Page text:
Would Frequent Flyer Programs That “Just Work” Ruin Everything?

It seems the Information Age has rapidly morphed into the Intuitiveness Age. What good is it to have access to endless information after all if you have to read a 200-page manual to learn how to use the tool to access said information?

Sure I would like all of the world’s gold and riches – but not if I have to RTFM.

And so it is that we all have exceptionally powerful micro-computers that can also be used to make telephone calls – and we just turn them on and they work (Out of curiosity, how many of you have read the manual that comes with your smartphones?). We download app after app on our phones and tablets, launch them and immediately begin interacting – no studying required.

And then we navigate over to our favorite airline site to book a ticket using miles.

Screech!

The airline websites are about as unintuitive as you will find online. And if you haven’t diligently studied your frequent flyer program terms and conditions AND kept up to date with your favorite miles and points bloggers and forums, well, you’re probably getting screwed – or at the very least you probably aren’t getting much value out of the program.

Which brings us to an interview with Lorenzo Stoll, the director of SWISS – listened to and summarized for us by FlyerTalk’s Concerto.

One of the questions the interviewer poses is about how complicated the company’s frequent flyer programme is and whether, in these days of over-simplified apps, this aspect was desperately behind the times. Stoll mentioned that SN Brussels Airlines recently developed their own programme but whether SWISS would launch their own programme he did not say, but added that SWISS has to improve in the mid-term.

While at first blush one might think that FlyerTalker’s of all people, wouldn’t necessarily want to see frequent flyer programs simplified – part of the fun is learning the ins and the outs of the program so as to gain maximum advantage. But on the contrary, the general consensus seems to be supportive of the idea that the programs have become overly complex.

Ordinary people (not major frequent flyers, but those who fly a few times a year at most, mainly for leisure) often speak of the time when it was possible to collect miles on their few trips and eventually have a free trip somewhere in Europe. I was the same myself when I started out with Qualiflyer and TravelClub. Now people say how rubbish and pointless the programme is with its high taxes and simply turn to easyJet and others. ~Concerto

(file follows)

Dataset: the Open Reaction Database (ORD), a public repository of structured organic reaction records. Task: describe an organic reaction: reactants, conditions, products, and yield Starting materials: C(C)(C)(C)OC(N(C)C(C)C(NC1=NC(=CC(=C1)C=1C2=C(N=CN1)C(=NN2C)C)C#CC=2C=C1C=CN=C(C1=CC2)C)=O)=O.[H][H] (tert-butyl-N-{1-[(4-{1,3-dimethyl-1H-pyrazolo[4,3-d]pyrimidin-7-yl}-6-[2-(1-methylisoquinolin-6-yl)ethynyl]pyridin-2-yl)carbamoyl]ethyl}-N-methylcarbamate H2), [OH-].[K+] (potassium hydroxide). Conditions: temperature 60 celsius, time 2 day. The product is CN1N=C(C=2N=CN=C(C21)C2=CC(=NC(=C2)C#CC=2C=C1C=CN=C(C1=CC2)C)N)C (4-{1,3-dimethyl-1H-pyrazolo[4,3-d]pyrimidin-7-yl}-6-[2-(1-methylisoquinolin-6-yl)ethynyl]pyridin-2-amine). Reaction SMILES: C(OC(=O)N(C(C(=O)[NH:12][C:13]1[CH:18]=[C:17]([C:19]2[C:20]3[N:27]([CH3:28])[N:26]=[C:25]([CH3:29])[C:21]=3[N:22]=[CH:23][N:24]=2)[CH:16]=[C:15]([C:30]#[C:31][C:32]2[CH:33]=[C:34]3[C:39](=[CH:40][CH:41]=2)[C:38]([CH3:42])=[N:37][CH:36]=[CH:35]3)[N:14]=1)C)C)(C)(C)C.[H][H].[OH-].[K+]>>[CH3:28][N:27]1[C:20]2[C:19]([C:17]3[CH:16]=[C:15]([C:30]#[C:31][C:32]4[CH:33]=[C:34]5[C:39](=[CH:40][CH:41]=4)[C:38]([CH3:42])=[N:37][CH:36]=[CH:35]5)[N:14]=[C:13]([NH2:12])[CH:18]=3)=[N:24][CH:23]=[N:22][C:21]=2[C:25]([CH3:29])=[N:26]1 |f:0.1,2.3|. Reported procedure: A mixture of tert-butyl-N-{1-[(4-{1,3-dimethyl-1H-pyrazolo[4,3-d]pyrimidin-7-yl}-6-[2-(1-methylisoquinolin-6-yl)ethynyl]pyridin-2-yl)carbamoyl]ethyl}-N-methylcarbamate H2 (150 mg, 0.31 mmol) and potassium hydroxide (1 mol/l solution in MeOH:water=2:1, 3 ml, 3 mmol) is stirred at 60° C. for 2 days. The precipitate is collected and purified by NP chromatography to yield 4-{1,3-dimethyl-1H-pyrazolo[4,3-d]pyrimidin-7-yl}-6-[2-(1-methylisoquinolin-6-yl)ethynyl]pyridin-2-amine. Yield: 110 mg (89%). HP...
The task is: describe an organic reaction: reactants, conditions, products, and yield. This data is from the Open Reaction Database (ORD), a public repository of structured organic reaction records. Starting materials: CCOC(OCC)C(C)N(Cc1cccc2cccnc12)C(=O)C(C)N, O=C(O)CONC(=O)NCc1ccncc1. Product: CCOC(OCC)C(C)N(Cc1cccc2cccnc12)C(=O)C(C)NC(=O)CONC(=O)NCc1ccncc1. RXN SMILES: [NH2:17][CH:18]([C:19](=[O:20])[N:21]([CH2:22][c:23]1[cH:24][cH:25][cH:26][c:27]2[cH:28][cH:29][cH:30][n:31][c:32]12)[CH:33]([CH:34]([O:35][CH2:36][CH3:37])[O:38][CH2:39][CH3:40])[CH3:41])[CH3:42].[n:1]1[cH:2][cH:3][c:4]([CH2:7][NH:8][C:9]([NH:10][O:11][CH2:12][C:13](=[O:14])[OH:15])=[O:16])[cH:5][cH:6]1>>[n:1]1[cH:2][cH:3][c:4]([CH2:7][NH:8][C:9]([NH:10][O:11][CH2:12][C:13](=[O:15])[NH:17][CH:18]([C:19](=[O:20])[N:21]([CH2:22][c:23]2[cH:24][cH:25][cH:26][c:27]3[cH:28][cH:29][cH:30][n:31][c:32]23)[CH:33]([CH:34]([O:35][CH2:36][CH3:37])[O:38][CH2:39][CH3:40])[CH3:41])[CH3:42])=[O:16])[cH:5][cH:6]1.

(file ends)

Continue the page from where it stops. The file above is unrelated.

Hurray, exactly what LH group needs, after “status stars”, Miles&More Selections, terrible 4U integration (weder Fisch noch Vogel), *A punishments when you fly the “wrong” *A airline (in the eyes of LH), further status de-evaluation, further decrease of miles given out etc. – too many things to mention.

 

And then they’re complaining why people switch to alternatives. ~YuropFlyer

As for the happy *A family it also seems to be getting increasingly more complex.

 

Want an F award on Swiss? Not possible with all *A memberships.
Status miles? 75% less if you fly on TK.
Select Miles? Only on LH and specific partners metal.
HON Miles? Only on LH and specific partners metal in C or F.
Stars? Yes but only related to years of status M&M membership.
Award miles? Expire for some, but not for all.

 

Increasing complexity with terminology, with earnings, with requalification. And for what reason in the end? ~TRAVELSIG

The glorious StarAlliance feels like a glorious Japanese battleship around April 1945. ~weero

Fantastic analogy weero.

What do you think? Do frequent flyer programs need to evolve with the times and become simpler, more intuitive? Or would doing so necessarily remove most of the value of the programs for the truly frequent traveler?

And what would become of BoardingArea, FlyerTalk, Milepoint, etc, etc if all of the programs went to a simple “Fly 10, Get One Free” model (gasp!)?

Read the thread in its entirety: SWISS creates own FFP?

RTFM-Second-draft_2kpx_002” by Gabriel David. CC BY-SA 2.0.

Comments

  1. The greatest threat to our “hobby” is computer systems that work really well. It would end glitch fares, holes in award charts, extra stop overs, mfg. spending, you name it. It would help the average guy on the street use his/her miles they gained over 10 years to fly that one trip from Cleveland to see aunt betty in Montana but would hurt those of us that are trying to hack or game the system. The airlines know about it and would love to stop us but it’s too time and cost consuming.

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